NASA’s Curiosity rover has resumed its long, slow climb up the slopes of “Mount Sharp”, the 5 km high mound abutting the central impact peak of Gale Crater on Mars.
For the last few months, the rover has been easing its way over what is called the “Murray Formation”, a transitional layer marking the separation points between the materials deposited over the aeons to create the gigantic mound, and the material considered to be common to the crater floor. Named in honour of the late co-founder of The Planetary Society, Bruce Murray, the formation comprises a number of different land forms, which the rover has been gradually examining.
On June 4th, 2016, Curiosity collected its latest set of drilling samples – the 11th and 12th it has gathered since arriving on Mars – on the “Naukluft Plateau”, a further region of sandstone within the Murray Formation, similar to the area dubbed the “Stimson Formation”, where the rover collected samples in 2015.
The Murray formation extends about 200 metres (650ft) up the side of “Mount Sharp”. Starting at the “Pahrump Hills” below “Murray Buttes” in late 2014, Curiosity is about one fifth of the way across the region, spending extended periods examined various features within the formation. Credit: NASA JPL
The aim is to carry out comparative geology between the two sites to determine whether or not their formation is related. The “Stimson Formation” sandstone strongly suggested it has been laid down by wind after the core slopes of “Mount Sharp” had been laid down by sedimentary processes the result of Gale Crater once being home to s huge lake, but which had then been subjected to fracturing by the passage of water. These bands of fractured sandstone have become more prevalent as the rover has continued up through the “Murray Formation”, so it is hoped that by obtaining samples from “Naukluft Plateau”, the science team will gain further understanding of precisely what part water played in the evolution of the slopes of “Mount Sharp” after the lake waters had receded.
The HiRise imaging system on the Mars Reconnaissance Orbiter (MRO) captured the Mars Science Laboratory rover Curiosity on the Naukluft Plateau in May 2016 Credit: NASA/JPL / University of Arizona
Since completing the drilling operations, Curiosity has turned south, and is now climbing the mound “head on”, rather than gradually zig-zagging its way upwards.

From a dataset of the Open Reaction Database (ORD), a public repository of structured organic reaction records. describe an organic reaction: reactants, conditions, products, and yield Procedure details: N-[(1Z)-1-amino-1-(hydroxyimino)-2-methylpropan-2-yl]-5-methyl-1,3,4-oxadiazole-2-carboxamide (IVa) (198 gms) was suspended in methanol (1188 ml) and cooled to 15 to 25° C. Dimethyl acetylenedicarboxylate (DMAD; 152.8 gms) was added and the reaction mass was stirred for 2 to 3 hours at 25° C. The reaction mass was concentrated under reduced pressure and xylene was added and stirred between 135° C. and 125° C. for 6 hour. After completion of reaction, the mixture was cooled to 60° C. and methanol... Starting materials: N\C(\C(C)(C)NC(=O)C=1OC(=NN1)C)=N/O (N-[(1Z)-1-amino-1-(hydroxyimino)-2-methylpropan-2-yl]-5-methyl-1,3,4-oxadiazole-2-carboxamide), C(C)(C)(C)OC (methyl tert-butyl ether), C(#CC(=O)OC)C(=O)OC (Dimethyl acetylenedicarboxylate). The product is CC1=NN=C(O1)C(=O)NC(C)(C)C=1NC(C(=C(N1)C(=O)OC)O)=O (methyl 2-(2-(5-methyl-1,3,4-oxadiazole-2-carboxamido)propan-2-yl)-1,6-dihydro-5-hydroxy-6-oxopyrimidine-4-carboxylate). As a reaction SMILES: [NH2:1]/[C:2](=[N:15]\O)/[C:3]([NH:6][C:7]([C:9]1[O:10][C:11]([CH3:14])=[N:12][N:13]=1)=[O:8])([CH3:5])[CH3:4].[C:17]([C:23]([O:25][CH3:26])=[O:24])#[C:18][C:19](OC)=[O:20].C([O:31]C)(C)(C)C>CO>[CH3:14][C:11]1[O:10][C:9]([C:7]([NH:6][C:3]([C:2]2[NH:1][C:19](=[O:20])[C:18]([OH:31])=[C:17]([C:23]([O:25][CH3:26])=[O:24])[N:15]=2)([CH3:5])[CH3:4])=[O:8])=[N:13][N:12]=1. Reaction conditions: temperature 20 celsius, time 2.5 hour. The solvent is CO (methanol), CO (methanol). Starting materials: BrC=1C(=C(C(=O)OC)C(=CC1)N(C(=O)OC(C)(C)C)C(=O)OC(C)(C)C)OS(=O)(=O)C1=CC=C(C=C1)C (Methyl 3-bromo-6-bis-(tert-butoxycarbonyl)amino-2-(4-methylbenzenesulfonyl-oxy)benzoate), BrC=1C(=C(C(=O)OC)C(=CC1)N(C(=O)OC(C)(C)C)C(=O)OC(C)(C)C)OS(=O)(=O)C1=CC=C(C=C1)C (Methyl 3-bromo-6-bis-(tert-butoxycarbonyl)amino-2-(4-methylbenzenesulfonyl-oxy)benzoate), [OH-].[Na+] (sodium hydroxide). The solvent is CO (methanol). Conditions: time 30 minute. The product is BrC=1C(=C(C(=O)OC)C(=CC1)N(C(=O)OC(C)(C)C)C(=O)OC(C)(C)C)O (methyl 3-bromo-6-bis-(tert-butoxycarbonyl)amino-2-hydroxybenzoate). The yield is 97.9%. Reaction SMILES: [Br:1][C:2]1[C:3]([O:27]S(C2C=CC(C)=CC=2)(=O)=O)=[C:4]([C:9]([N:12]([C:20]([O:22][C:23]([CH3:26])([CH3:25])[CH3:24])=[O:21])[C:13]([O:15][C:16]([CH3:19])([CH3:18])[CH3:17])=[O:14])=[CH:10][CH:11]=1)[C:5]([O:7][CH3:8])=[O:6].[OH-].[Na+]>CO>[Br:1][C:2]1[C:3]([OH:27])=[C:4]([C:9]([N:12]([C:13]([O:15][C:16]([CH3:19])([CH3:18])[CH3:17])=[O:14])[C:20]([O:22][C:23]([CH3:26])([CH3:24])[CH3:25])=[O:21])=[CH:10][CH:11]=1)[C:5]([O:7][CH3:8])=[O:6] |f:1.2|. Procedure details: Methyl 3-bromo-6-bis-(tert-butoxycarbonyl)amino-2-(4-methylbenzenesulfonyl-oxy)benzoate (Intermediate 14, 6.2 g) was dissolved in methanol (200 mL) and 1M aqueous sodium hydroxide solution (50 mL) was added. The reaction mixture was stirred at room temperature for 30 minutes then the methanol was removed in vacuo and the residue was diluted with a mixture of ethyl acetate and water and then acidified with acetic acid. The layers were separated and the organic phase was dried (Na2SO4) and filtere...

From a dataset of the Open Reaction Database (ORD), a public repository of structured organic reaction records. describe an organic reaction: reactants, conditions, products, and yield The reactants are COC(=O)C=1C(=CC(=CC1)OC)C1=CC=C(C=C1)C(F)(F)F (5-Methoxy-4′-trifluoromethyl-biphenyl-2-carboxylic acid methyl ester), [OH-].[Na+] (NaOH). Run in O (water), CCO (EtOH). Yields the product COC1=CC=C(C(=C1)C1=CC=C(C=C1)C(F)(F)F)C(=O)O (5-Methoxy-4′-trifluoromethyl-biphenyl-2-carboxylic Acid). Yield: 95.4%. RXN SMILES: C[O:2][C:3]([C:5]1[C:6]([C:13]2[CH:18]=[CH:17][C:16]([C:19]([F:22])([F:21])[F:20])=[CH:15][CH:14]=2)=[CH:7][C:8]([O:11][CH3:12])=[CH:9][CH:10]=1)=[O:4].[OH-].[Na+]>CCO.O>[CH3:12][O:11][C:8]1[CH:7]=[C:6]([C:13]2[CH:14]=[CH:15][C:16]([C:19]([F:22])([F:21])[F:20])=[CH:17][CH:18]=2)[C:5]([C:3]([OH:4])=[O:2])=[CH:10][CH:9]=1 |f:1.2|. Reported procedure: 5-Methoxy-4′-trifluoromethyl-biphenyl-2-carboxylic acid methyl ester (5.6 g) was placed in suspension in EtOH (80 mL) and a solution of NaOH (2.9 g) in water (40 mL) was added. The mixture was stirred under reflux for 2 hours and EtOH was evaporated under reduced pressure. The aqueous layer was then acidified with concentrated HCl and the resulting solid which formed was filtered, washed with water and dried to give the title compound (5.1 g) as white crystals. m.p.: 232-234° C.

The MSL rover has also provided geologists with another surprise. In mid-2015, the rover collected samples from a rock dubbed “Buckskin”. Reviewing the analysis of the minerals in the samples, as discovered by Curiosity’s on-board laboratory suite, scientists have found significant amounts of a silica mineral called tridymite.
“On Earth, tridymite is formed at high temperatures in an explosive process called silicic volcanism. Mount St. Helens, the active volcano in Washington State, and the Satsuma-Iwojima volcano in Japan are examples of such volcanoes,” said Richard Morris, a NASA planetary scientist at Johnson Space Centre. “The tridymite in the Buckskin sample is thought to have been incorporated into “Lake Gale” mudstone as sediment from erosion of silicic volcanic rocks.”
The find is significant because although volcanism did once take place on Mars, it has never been thought of as being silicic volcanism, which is far more violent that the kind of volcanism associated with the formation of the great shield volcanoes of the Tharsis Bulge and other regions of Mars. So this discovery means geologists may have to re-think the volcanic period of Mars’ early history.
China Launches Long March 7
Saturday, June 25th saw the inaugural launch of China’s Long March 7 booster, a vehicle I wrote about back in April 2016. The launch was also the first from China’s fourth and newest space launch facility, the Wenchang Satellite Launch Centre, located on Hainan Island, the country’s southernmost point.
The Long March 7 is a core component to China’s evolving space ambitions. Classified as a medium lift vehicle, it can carry around 13.5 tonnes to low Earth orbit (LEO), it will operate alongside China’s upcoming heavy lift launcher, the Long March 5. This craft will be capable of lifting around the same payload mass directly to geosynchronous orbit, and around 25 tonnes to LEO. Both vehicles will play a lead role in China’s plans to expand her explorations of the Moon, establish a permanent space station in Earth orbit by 2022, and reach Mars with automated missions.
China’s Long March 7 (right) launched on it inaugural flight on Saturday, June 25th. The bigger Long March 5 (left) is due to launch later in 2016. Credit: China state media
The inaugural launch of the Long March 7 took place at noon GMT on Saturday, June 25th (20:00 local time). It carried a Yuanzheng 1A upper stage and a scale model of China’s next generation crewed orbital vehicle into an orbit of 200 km (120 mi) by 394 km (244 mi) as confirmed by US tracking networks.
Yuanzheng is an automated “space tug” China has used numerous times to deliver payloads to their orbits, and is capable of re-using its engine multiple times. It is most often used to boost China’s communications satellites into higher orbits.
The sub-scale capsule was used to carry out an atmospheric re-entry test to gather data which will be use to further refine and improve the re-entry vehicle which will form a part of China’s replacement for its ageing, Soyuz-inspired Shenzhou crew vehicle. This unit returned to Earth, landing in a desert in Inner Mongolia on Sunday, June 26th, after orbiting the planet 13 times. Also aboard the vehicle was a “cubesat” mission to test a navigation system, and a prototype refuelling system.